Gambling in Vietnam is an exciting topic for all tourists & foreign investors. Vietnam has come a long way since its troubled past and managed to become one of the world’s highest rates of economic growth countries. But in Vietnam, gambling is illegal as it has been for centuries.
The gambling war
Gambling is taken very seriously in Vietnam, with the practice almost entirely banned for Vietnamese citizens; only foreign tourists can use the opulent casino resorts of the country. Until the late 20th century, the only exception is the state-run lottery, which is hugely popular across the country.
The government began slowly legalizing gambling to fight illegal gambling while cracking down on major illegal gambling rings. Those caught operating illegal gambling dens or online casinos often get sentences of up to two years, even though sentences can extend far beyond these if links to lending sharks or organized crime are established.
In 2017, they shut down an online gambling ring, which was supposed to be worth US $89 million.
The government also shuts down a US $420 million gambling ring in March 2018 involving two senior officials from the government and some 90 others (including various government officials).
In September 2018, leaders of an illegal online sports betting ring were sentenced to nine years in jail; the operation was worth US $26 million.
Besides, during the 2018 World Cup, there are many pawn shops popping up, whose only purpose was to serve local gamblers. It is estimated that the black market gambling industry is worth billions of dollars.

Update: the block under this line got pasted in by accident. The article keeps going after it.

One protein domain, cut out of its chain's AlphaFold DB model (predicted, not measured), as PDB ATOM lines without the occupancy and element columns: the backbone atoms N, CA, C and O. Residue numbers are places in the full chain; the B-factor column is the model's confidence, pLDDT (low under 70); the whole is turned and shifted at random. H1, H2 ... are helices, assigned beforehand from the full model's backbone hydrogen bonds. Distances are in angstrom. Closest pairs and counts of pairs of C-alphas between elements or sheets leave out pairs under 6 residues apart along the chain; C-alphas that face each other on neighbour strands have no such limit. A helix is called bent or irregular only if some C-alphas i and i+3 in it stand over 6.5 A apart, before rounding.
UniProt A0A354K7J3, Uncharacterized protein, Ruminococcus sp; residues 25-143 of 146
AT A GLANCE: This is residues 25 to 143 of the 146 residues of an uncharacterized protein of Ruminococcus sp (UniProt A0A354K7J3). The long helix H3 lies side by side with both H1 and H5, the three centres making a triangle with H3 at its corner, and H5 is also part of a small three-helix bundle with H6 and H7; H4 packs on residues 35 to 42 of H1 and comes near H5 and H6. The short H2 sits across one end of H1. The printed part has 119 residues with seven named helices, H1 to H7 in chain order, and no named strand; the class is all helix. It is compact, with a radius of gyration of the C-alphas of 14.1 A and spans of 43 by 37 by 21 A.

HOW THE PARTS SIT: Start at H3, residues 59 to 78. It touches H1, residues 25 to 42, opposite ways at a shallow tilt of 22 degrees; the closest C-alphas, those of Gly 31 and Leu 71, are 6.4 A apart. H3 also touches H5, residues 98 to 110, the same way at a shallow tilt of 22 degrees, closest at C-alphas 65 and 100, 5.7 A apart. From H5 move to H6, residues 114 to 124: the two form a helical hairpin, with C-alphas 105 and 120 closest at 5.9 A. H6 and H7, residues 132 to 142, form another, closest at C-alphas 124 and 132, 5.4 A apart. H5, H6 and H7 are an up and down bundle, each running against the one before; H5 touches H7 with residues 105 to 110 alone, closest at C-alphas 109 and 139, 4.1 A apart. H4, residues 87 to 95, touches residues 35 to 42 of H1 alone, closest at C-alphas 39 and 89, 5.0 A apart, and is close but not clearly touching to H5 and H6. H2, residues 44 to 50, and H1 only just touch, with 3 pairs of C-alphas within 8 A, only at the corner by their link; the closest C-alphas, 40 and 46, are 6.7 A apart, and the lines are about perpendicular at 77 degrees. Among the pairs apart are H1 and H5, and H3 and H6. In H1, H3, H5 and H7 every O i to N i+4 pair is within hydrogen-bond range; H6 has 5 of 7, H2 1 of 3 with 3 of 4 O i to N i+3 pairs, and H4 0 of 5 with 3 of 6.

The Vietnamese government has also incorporated the issue into its foreign policy, because they are not content with controlling gambling within its borders, this movement taking a hard line with its more carefree neighbors.
The issue was a problem with Vietnam’s already uncomfortable relationship with Cambodia. With the sole intention of visiting these casinos, 3,600 Vietnamese are thought to travel to Cambodia every day.
A change of mind
Capitalism forces are beginning to expose the chinks against gambling in Vietnam’s legislative armour. In May 2012, it was reported that Hanoi’s Ministry of Finance allegedly supported legalizing sports betting, hoping to make football betting legal by 2016, with all the “profits” proceed going to the nation’s sports development program.
The country is also swayed by its more successful neighbors, with Singapore and Macau demonstrating how a well – regulated casino industry can transform the fortunes of a nation.
In 2017, Vietnam began to change with eight casinos open to foreign passport holders and investors seeking to open the more extensive domestic customer base immediately. Locals are allowed to enter casinos as part of a three – year experiment if they can prove a monthly income of more than 10 million Dong (US$449) And a one million dong entry tax is charged. Also, in 2017, the country announced plans to legalize betting on sports.
But the real movement began to show on June 14, 2018, when a bill legalizing sports betting was passed by the National Assembly, with government oversight. This bill followed a decree in 2017 that legalized betting on international soccer games, horse races and greyhound races.